OS X Yosemite first look: Spotlight search

Posted:
in macOS edited June 2015
As the Spotlight desktop search service nears its aluminium anniversary, Apple has turned up the power on the magnifying glass to put more information at users' fingertips in OS X Yosemite.




What initially began as a function designed to delve into the furthest reaches of the desktop has evolved in Yosemite to search across Apple's vast ecosystem of services and answer almost any question that can be thrown at it.

Aside from reimagining the search interface as a translucent overlay in the middle of the screen, the most noticeable change in Spotlight is the addition of a QuickLook pane next to the search results. Any file that can be viewed using QuickLook can be previewed within Spotlight, making finding the correct file much quicker.



Some results, like those from the App Store or Wikipedia, appear in the Quick Look pane in a more structured way. Wikipedia results pull the first paragraph from the linked article, for instance, while App Store results include thing like app ratings. Oddly, choosing an App Store result currently opens the App Store's web preview rather than the App Store itself.






Spotlight's calculation functions have also been improved, adding a number of new unit conversions such as distance, temperature, and currency. The currency support appears limited, however -- Spotlight readily converted U.S. Dollars, Euros, and Japanese Yen but failed to recognize less-popular currencies like Vietnamese Dong.






All calculations will use the QuickLook pane to display results, though conversions with more than one possible answer will use the extra space most effectively.




As in previous editions, users can choose which sources to include in Spotlight searches, and specific folders can still be excluded. The default result order can also be changed by dragging each category up or down.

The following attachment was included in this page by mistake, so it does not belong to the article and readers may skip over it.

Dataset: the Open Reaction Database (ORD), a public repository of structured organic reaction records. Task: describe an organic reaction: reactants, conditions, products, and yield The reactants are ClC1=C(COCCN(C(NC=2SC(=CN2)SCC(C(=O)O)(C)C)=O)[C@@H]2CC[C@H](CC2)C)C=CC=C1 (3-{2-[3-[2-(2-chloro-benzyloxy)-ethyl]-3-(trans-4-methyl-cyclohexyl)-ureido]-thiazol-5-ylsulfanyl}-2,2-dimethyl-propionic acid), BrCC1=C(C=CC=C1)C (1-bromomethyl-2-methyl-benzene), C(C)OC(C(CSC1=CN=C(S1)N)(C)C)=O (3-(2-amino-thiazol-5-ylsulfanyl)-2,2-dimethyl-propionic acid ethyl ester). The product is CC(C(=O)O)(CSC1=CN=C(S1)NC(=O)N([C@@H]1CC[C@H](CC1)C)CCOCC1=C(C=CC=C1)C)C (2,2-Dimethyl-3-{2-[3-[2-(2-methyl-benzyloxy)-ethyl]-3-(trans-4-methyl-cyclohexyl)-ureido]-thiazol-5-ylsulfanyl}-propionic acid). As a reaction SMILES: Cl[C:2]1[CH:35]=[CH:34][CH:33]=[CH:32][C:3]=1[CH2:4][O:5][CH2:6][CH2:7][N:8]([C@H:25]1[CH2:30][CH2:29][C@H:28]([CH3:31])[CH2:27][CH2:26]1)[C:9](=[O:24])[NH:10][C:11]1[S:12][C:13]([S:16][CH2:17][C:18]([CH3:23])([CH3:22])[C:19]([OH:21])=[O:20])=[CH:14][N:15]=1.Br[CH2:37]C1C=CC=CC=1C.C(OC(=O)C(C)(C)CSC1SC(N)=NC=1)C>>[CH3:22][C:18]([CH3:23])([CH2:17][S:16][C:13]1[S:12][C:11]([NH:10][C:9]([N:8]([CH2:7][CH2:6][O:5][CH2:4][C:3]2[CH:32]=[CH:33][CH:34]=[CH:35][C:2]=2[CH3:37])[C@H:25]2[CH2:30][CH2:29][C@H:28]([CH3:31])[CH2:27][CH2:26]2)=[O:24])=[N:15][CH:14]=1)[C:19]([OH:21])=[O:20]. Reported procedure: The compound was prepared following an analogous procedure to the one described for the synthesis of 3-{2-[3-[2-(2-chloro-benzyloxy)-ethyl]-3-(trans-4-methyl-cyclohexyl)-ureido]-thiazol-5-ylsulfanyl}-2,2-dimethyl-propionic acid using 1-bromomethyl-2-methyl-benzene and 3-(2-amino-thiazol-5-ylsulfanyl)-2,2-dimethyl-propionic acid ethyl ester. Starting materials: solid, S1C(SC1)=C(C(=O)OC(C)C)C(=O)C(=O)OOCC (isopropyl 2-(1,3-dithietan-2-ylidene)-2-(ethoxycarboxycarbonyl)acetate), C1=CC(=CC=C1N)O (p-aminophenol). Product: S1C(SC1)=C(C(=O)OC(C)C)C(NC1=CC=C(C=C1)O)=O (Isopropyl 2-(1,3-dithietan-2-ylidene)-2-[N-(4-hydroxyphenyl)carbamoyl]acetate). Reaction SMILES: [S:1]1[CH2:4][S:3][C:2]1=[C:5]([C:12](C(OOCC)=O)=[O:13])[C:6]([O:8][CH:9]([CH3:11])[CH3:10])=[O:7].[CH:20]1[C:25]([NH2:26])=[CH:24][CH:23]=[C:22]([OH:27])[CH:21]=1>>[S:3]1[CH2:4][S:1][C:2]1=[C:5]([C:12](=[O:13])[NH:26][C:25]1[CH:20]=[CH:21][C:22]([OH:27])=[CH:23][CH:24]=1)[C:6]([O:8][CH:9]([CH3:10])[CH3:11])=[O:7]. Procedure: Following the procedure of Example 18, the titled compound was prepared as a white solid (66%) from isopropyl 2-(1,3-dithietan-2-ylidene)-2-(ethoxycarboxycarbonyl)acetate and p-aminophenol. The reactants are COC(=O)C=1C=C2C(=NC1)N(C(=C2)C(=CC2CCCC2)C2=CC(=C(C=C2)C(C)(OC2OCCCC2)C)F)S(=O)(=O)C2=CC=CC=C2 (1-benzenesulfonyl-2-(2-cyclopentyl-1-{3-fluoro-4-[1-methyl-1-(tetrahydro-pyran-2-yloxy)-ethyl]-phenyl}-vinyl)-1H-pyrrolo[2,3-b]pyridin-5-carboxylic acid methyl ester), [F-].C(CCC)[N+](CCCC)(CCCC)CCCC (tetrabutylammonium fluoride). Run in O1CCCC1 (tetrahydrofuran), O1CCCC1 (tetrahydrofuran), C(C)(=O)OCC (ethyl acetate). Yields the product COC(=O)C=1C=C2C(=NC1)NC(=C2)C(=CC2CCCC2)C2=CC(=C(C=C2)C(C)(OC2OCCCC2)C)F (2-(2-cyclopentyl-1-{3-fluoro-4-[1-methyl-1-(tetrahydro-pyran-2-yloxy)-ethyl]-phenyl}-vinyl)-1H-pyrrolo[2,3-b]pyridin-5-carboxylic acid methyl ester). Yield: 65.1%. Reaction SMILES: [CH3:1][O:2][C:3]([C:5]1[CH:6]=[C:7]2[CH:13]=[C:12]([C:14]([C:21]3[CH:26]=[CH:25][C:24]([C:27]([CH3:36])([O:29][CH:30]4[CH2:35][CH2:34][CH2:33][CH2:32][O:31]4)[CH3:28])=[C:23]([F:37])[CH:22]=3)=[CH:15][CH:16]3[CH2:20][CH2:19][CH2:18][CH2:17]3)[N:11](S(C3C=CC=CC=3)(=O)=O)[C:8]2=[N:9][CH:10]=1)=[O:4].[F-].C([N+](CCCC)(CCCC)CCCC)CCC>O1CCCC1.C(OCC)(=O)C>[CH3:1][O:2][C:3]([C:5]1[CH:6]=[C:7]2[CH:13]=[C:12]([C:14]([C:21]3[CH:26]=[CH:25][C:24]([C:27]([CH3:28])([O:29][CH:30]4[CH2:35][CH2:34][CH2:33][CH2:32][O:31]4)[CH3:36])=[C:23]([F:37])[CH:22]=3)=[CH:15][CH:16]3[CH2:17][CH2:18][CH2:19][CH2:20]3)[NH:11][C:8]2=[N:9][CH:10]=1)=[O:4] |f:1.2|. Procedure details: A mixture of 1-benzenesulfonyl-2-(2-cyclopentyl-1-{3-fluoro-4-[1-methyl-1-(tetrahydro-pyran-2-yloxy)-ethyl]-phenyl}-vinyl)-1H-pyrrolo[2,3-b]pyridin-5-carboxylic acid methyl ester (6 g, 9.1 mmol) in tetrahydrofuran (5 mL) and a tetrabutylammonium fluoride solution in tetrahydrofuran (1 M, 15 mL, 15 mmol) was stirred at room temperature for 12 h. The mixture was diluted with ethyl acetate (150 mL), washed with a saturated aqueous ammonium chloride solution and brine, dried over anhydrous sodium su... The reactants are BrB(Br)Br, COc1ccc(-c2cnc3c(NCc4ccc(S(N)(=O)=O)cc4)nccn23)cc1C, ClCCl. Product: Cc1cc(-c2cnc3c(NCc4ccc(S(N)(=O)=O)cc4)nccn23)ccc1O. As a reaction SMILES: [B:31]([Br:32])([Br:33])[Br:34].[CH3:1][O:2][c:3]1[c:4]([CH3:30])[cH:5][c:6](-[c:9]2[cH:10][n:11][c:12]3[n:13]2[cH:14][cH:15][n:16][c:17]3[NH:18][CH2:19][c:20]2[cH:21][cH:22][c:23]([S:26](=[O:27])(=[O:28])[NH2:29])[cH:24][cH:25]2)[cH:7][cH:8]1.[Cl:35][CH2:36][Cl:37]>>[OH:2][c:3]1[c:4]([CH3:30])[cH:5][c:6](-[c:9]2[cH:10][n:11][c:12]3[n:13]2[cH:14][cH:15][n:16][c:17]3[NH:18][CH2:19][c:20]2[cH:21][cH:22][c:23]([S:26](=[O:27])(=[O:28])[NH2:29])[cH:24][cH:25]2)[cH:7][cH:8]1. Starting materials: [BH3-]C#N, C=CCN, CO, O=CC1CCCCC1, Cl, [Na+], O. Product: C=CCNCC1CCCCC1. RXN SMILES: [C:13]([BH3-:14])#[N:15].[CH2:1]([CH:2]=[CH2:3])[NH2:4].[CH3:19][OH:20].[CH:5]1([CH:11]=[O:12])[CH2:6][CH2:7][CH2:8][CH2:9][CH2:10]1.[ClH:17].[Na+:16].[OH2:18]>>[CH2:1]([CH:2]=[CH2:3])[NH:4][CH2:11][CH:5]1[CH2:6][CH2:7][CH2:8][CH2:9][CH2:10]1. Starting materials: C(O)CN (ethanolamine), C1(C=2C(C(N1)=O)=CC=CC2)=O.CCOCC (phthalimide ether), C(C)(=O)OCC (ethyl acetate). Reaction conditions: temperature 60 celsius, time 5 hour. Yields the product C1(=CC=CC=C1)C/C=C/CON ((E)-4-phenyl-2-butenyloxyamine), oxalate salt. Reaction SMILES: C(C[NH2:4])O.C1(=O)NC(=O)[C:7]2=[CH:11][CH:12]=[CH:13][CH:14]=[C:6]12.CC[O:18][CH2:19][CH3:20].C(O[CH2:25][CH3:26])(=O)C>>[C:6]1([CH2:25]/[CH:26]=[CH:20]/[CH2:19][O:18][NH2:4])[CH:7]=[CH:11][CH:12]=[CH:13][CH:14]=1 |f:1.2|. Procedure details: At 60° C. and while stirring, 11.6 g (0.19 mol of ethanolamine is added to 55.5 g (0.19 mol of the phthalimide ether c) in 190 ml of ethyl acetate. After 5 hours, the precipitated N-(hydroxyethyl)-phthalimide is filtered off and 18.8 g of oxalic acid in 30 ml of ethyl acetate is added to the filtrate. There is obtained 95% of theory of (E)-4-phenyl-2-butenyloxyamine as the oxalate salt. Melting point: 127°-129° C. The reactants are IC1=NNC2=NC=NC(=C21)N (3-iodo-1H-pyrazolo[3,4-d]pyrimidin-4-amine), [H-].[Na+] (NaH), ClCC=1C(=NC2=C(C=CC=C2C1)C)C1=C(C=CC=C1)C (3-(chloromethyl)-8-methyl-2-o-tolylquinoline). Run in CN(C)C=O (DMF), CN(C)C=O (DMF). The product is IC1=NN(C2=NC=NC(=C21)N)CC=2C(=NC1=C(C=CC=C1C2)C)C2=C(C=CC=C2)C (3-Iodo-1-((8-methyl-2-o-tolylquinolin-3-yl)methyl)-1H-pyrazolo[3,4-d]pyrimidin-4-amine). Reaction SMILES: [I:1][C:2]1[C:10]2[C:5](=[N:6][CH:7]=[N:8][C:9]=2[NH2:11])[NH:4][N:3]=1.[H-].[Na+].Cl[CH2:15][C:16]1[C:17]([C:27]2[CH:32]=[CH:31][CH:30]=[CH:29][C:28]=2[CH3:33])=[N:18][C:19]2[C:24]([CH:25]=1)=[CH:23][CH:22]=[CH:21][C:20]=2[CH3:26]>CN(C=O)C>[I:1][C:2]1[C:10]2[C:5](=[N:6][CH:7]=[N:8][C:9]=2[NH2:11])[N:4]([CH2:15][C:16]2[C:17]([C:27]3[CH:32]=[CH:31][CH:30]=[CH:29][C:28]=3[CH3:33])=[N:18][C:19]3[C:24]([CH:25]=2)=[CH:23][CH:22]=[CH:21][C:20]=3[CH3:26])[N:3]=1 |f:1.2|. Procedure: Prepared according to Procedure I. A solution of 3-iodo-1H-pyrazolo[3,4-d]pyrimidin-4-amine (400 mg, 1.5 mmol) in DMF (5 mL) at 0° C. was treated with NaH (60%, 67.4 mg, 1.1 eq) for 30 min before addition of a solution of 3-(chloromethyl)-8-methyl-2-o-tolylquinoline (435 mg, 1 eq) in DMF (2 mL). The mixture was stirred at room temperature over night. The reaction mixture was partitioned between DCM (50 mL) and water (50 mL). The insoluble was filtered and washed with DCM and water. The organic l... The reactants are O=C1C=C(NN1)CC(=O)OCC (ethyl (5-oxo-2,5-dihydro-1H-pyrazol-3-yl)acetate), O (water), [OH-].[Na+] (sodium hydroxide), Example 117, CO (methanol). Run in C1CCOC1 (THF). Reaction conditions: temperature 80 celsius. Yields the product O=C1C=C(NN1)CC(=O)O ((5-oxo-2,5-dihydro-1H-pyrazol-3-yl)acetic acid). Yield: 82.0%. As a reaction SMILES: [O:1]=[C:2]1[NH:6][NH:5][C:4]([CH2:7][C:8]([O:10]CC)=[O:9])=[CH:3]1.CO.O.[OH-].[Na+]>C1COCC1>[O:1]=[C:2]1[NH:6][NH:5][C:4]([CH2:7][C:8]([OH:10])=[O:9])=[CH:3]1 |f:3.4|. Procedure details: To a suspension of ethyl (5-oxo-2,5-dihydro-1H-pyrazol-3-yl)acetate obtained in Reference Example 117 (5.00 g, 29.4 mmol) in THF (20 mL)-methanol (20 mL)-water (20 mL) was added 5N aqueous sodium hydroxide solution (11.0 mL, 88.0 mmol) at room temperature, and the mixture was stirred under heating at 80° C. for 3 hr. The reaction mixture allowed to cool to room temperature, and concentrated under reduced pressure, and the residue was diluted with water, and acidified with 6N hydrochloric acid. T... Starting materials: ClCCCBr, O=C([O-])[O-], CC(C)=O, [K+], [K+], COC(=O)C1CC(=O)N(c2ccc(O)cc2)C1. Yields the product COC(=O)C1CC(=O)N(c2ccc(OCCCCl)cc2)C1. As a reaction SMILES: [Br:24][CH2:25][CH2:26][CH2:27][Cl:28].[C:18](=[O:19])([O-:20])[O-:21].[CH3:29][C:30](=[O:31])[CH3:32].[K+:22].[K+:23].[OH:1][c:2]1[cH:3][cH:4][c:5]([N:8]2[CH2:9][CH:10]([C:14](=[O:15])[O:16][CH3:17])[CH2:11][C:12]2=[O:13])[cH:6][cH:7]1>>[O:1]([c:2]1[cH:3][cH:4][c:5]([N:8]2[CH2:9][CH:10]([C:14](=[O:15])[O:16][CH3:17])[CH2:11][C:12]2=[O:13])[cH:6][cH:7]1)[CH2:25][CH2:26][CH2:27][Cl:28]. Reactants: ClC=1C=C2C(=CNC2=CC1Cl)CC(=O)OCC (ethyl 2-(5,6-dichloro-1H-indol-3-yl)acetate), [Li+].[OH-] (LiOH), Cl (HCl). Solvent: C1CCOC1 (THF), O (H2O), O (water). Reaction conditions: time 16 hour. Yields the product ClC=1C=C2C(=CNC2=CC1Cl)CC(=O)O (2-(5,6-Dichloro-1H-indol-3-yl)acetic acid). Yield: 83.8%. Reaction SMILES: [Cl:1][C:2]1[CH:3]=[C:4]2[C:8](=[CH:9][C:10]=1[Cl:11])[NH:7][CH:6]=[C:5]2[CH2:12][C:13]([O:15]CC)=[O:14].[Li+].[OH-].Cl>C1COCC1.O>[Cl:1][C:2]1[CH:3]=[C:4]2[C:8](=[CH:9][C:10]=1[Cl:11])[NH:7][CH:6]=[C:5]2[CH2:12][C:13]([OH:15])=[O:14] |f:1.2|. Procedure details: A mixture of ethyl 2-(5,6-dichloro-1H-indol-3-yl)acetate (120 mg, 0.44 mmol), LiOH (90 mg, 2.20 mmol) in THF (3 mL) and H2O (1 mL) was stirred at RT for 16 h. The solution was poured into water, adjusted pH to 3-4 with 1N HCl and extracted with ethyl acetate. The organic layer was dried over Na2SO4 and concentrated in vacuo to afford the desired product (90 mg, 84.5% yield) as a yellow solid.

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Comments

  • Reply 1 of 40
    That's a lot of things I currently use Google for. Cutting out the opportunity to have my search for facts and data sidetracked by an advertisement really hits at Google's core business.
  • Reply 2 of 40

    I have this romantic notion of only having the latest and greatest iPhone and an iPad as my only tech devices in my home/life.

     

    I.e., no iMacs or laptops anymore. Probably a little optimistic on my part right now. :)

     

    I have to say I was so impressed with Monday's Keynote, especially OSX Yosemite that I may put off the above scenario for the time being and buy a new 27" updated iMac in the Fall. I would not mind the a new iMac still being my digital hub along with the iPad, iPhone, iCloud, TimeCapsule and ATV.

     

    Best.

  • Reply 3 of 40
    sneathsneath Posts: 10member
    I love the new Spotlight but the first thing I thought when I saw the demo during WWDC14 was "Wow, looks a lot like the Alfred App for OS X".
  • Reply 4 of 40
    Quote:

    Originally Posted by Eric Swinson View Post



    That's a lot of things I currently use Google for. Cutting out the opportunity to have my search for facts and data sidetracked by an advertisement really hits at Google's core business.

    Good. I personally, as matter of practice, try to avoid all things Google. No offense. :)

     

    Best

  • Reply 5 of 40
    solipsismxsolipsismx Posts: 19,566member
    That's a lot of things I currently use Google for. Cutting out the opportunity to have my search for facts and data sidetracked by an advertisement really hits at Google's core business.

    I find myself still using Google for quick calculations because Google will let me use the 'x' for the multiplication symbol. It's also lets you use the '÷' symbol over the '/' without skipping a beat. However, it is much improved over the previous setup and the large text is nice; I just need to get used to using ?-Space to save time.
  • Reply 6 of 40
    prokipprokip Posts: 171member
    This is great stuff !!!

    Now also with DuckDuckGo as an alternate search option it's time to oil off Google search completely.

    "Do no evil" - my ass, to quote Phil Schiller (but in a different context.
  • Reply 7 of 40
    appexappex Posts: 687member
    The Apple Sherlock is awkward.

    Apple should bring back the great Mac 9 (Classic) search engine, or implement something decent like HoudahSpot.
    http://www.macupdate.com/app/mac/21333/houdahspot

    Even better: with the possibility to search also not-indexed volumes like EasyFind does.
    http://www.macupdate.com/app/mac/11076/easyfind
  • Reply 8 of 40
    chudqchudq Posts: 43member
    Another tip about calculation in Spotlight: press Command C to copy the result. Very handy if you want to get result without using calc. The copy in Spotlight also apples to file. You will get the full path of the file. This feature in Spotlight for ages.
  • Reply 9 of 40
    paxmanpaxman Posts: 4,666member
    Quote:

    Originally Posted by AppeX View Post



    The Apple Sherlock is awkward.